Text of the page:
Black Tight Killers
aka 俺にさわると危ないぜ aka Ore ni Sawaru to Abunaize aka If You Touch Me Danger
Screenplay by Ryuzo Nakanishi and Michio Tsuzuki
Based on the novel by Michio Tsuzuki
Directed by Yasuharu Hasebe
Black Tight Killers is an essential film. In a just universe, it would be a well-known classic instead of a fairly known cult movie. It assaults the senses with a full force blast of 1960s gogo excess from the opening credits, and just puts the pedal to the metal. The awesomeness is of such force that even viewers who shy away from the 1950s and 60s Japanese action cinema will be pulled along. The film is a visual feast, with nearly every scene so full of glorified excess of ocular excitement that your eyes will be in danger of going all ADHD on you.
Black Tight Killers starts with Akira Kobayashi as dashing war photographer Daisuke Honda doing daring deeds during a pitched battle that wouldn’t look out of place in any cheap 1960s Italian war movie that was also shot on a small set. But soon he’s flying back to Japan and we’re blasted by dancing gogo girls in black tights stomping through the opening credits. The film features a gang of fighting femmes (the titular Black Tight Killers) who use their ninja skills on a quest to recover stolen treasure before the villains can. They cross paths with Daisuke Honda, whose recent girlfriend Yuriko Sawanouchi (Chieko Matsubara) is kidnapped due to her family connections to the looted treasure. While the ninja ladies are at first adversarial with Honda and were attempting to kill Yuriko, eventually they become a team to go after the real villains. Honda’s lady killer charms combined with the actual ladies who are killers using ninja seduction skills (the Octopus Pot move traps you know which part of Honda’s body inside you know where of the ninja lass!) means we have plenty of sex to go with violence and music.
Of particular note is a technicolor jazz dream sequence of Daisuke Honda’s, as we follow dream Yuriko as she’s chased through long hallways by stalking menaces while a different-hued black tight killer lady prances in every direction. She frantically bursts through the paper walls of different colored rooms, the ladies chasing her all the while. It’s a literal technicolor fever dream! In the awake world, whenever characters are driving around in vehicles, the projected background is rendered in primary colors, recalling the dream sequence but also forcing focus on the characters in the car just through blasting out any distractions.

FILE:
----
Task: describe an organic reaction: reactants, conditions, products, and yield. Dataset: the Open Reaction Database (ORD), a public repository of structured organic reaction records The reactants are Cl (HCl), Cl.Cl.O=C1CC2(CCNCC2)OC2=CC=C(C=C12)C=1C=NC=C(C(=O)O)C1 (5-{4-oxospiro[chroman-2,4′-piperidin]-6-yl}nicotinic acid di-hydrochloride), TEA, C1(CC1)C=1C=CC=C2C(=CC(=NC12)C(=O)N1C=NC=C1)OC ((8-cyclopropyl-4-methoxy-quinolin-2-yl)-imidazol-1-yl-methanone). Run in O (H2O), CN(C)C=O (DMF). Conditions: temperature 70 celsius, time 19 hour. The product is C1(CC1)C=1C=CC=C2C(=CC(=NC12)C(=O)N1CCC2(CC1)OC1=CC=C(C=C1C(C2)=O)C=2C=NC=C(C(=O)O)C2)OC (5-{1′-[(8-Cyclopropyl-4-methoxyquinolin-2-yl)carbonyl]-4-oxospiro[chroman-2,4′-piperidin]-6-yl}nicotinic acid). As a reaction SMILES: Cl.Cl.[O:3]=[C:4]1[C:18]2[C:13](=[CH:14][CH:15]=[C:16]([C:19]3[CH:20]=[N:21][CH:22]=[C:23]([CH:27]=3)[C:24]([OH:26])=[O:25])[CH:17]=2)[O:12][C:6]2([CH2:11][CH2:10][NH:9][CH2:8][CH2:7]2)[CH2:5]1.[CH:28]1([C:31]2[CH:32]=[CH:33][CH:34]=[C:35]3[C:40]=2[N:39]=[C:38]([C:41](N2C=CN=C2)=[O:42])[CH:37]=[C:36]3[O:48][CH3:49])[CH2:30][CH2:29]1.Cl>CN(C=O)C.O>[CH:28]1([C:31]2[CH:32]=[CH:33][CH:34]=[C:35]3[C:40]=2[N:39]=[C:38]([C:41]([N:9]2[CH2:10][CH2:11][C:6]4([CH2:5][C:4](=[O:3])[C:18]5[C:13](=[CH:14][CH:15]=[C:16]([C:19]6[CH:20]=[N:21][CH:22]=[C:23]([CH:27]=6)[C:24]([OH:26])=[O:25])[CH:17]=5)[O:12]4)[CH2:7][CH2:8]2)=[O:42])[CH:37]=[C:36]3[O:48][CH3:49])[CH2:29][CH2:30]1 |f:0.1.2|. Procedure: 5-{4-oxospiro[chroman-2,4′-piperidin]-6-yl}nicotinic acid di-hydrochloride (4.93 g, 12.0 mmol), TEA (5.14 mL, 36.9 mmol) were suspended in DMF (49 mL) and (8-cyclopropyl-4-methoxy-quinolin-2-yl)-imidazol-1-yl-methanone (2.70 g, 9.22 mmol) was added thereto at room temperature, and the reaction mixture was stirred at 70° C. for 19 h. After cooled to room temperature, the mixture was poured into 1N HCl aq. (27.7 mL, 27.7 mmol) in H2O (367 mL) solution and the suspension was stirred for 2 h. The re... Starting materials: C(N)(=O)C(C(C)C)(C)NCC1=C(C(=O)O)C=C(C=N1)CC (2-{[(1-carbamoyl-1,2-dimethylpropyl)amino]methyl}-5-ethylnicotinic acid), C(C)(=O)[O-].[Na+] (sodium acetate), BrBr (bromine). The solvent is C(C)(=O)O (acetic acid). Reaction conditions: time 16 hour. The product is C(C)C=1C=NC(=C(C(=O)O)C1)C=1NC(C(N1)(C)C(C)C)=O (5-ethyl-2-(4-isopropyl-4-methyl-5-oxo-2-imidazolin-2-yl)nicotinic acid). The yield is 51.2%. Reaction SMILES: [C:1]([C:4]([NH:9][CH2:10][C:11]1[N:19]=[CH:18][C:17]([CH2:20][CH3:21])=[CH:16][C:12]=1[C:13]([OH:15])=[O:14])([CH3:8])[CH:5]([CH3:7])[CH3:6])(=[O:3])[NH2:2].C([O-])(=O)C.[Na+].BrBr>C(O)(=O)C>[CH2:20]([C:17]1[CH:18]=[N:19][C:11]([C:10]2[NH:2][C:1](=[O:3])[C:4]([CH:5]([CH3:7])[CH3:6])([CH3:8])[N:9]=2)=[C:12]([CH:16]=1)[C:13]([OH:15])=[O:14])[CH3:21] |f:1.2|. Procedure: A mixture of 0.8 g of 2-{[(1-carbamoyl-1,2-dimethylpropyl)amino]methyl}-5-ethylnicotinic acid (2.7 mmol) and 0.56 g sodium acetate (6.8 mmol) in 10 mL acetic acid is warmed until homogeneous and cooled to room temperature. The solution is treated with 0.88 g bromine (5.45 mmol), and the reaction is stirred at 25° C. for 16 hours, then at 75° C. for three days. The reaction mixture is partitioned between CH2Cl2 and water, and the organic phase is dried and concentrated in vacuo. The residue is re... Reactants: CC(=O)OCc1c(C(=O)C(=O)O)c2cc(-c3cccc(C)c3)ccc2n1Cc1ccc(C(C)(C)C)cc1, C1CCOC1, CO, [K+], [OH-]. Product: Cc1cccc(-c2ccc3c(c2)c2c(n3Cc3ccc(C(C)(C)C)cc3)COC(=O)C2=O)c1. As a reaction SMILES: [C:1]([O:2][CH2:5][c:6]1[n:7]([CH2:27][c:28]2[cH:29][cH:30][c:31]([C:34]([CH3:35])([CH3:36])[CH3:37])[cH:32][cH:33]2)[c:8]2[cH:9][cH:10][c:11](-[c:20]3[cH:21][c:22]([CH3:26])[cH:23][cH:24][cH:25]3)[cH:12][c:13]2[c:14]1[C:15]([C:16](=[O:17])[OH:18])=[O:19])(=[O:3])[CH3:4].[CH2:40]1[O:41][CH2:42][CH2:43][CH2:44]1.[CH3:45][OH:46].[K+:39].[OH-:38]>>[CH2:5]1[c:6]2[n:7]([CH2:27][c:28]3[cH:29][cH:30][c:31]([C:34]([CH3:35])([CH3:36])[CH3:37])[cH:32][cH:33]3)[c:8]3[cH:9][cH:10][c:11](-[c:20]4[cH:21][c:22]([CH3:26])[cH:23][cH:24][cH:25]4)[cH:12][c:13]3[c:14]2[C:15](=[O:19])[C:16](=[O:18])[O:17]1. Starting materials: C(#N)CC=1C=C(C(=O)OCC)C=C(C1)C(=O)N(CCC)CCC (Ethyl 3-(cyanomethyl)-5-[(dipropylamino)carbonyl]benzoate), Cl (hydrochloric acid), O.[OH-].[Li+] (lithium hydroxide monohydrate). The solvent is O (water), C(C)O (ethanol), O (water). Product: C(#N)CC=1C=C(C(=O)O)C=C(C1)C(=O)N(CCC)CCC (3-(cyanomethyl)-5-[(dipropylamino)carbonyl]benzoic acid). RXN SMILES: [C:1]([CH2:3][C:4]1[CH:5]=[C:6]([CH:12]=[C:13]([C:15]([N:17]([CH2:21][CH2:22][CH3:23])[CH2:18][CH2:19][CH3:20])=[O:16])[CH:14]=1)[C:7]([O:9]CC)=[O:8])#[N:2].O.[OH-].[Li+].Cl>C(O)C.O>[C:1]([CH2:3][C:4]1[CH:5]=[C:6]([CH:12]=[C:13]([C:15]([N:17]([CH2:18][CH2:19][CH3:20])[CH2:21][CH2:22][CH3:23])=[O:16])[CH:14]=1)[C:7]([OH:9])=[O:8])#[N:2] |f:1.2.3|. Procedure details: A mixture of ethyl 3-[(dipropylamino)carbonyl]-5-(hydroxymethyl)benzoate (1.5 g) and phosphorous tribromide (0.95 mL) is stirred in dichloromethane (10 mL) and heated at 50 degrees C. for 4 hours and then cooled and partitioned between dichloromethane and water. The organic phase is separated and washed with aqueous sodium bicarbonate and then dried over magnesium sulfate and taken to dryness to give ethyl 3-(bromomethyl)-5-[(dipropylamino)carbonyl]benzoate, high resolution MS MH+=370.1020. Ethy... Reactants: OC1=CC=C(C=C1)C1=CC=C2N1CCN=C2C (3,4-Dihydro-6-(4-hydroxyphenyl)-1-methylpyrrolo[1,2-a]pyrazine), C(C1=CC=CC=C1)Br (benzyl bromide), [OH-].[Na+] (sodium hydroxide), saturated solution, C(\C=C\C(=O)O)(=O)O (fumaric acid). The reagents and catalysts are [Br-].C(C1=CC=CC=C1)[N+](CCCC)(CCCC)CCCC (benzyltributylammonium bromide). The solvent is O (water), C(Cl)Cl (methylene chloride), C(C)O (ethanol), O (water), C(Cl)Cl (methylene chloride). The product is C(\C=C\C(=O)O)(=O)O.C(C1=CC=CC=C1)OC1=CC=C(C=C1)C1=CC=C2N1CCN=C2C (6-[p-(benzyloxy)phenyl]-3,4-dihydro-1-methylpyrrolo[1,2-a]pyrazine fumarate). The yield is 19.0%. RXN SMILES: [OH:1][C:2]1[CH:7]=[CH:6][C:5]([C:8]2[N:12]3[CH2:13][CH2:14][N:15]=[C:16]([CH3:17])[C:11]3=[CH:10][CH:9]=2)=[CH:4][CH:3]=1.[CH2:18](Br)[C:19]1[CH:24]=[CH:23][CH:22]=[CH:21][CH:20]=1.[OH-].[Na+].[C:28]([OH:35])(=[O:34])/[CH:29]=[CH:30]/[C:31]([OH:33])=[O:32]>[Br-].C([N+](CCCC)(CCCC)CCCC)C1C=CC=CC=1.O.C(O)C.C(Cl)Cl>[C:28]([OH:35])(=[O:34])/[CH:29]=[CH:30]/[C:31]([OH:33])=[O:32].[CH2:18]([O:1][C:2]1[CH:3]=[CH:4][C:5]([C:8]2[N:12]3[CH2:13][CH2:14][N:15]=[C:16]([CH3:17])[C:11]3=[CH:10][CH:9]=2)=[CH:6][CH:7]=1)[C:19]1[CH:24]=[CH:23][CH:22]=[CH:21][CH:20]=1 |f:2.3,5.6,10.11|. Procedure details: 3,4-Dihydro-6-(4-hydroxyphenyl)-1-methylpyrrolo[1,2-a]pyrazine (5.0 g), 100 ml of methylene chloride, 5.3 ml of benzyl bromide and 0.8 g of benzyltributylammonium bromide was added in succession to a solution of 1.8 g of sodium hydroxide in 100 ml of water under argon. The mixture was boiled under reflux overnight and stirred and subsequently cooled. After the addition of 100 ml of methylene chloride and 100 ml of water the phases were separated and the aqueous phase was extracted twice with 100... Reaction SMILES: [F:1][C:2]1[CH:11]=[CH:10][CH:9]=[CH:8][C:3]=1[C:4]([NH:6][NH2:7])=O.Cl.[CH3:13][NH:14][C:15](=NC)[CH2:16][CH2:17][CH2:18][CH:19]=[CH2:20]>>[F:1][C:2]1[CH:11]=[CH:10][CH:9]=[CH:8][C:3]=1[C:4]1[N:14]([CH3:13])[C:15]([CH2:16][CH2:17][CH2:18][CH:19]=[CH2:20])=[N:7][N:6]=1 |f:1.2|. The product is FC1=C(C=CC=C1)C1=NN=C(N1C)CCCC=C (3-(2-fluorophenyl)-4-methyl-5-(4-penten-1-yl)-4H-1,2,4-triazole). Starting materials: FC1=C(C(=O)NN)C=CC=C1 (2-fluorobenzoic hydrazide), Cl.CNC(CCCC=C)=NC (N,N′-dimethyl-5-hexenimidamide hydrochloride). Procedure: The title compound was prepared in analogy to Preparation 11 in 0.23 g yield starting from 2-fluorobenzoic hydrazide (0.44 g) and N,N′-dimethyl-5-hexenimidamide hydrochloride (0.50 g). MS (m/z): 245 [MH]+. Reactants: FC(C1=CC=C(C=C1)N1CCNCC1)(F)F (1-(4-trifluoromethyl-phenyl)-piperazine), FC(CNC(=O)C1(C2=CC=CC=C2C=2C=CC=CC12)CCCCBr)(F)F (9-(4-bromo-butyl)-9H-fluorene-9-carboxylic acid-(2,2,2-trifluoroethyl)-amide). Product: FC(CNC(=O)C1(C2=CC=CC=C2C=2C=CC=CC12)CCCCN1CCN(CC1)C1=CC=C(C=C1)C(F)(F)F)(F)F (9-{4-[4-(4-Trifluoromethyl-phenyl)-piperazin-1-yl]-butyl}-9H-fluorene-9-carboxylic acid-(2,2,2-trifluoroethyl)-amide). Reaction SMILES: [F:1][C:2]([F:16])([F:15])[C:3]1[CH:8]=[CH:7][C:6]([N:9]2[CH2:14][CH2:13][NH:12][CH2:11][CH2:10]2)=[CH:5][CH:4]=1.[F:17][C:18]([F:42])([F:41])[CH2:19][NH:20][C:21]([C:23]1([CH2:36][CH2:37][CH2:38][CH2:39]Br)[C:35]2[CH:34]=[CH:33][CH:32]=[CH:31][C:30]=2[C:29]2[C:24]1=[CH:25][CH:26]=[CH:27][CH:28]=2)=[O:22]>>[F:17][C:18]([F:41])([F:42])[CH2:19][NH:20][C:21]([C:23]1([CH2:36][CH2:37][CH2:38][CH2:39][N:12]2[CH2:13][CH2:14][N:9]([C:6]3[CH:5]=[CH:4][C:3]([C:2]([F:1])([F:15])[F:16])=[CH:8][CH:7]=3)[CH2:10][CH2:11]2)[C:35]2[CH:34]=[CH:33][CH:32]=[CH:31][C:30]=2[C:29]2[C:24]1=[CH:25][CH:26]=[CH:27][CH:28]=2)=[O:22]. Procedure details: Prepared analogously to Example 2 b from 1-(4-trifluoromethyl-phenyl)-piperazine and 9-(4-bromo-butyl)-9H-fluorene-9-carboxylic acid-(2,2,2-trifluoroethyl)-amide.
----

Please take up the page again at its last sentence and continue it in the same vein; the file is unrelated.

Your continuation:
Cruel Gun Story
aka 拳銃残酷物語 aka Kenju Zankoku Monogatari
Written by Haruhiko Oyabu
Screenplay by Hisataka Kai
Directed by Takumi Furukawa
Cruel Gun Story is a standout entry from the Nikkatsu Noir boxed set, possibly my favorite (with A Colt Is My Passport a close second) of the set, and maybe even one of the better Japanese noir flicks out there. A criminal is hired to lead a heist, but before you can say “setup”, there is an onion farm’s worth of layers of betrayals that spiral out of control into the inevitable conclusion. Part of the drama is not if certain characters will betray everyone, but just when and how they will do so. The mix of everyone looking out for themselves while things keep hitting the worst of all possible universes for outcomes suggests the cruel object isn’t the gun, but life itself for those who choose to live by it and anyone caught in the crossfire.
Joji Togawa is fresh out of the joint, but before he even has a chance to breathe, he’s being scoped out by a yakuza boss to run and armored car heist. Togawa is what he is, and ends up agreeing, though he’s big on saying how this is his one last job. So we know things aren’t going to end well. Togawa meets his team with his old friend, Shirai (Yuji Odaka), it includes Okada (Shobun Inoue) – a former boxer, and Teramoto, a big mouth junkie (and whose girl, Keiko (Minako Kazuki), tags along). Another member is rejected immediately when it’s revealed he easily spills his guts when threatened.
The target is an armored car full of 127 million yen in racetrack money, and guarded by motorcycle cops. The plan to snag the car goes off with only a few minor hitches, but that’s when things hit the fan and fall apart at the same time. The team is betrayed from without and within, leading to the survivors behind holed up while a swarm of yakuza blast their guns at them. The scope of the crime is enough that the entire country is looking for them, and there is nowhere for Togawa to hide. Even attempts to fight against the yakuza hunting them ends worse than things were before. Yakuza Boss Matsumoto’s (Hiroshi Nihonyanagi) son is kidnapped, but the other yakuza care more about the money than the boss’s son’s life.
The only way out is to flee the country, Togawa calling in a favor of Takizawa (Tamio Kawaji), who loved Togawa’s sister before she was crippled in an accident (and still loves her). Togawa’s sister sits in a home for the disabled, and despite her pleas for her brother to be good, she knows he’s gone and done something bad again.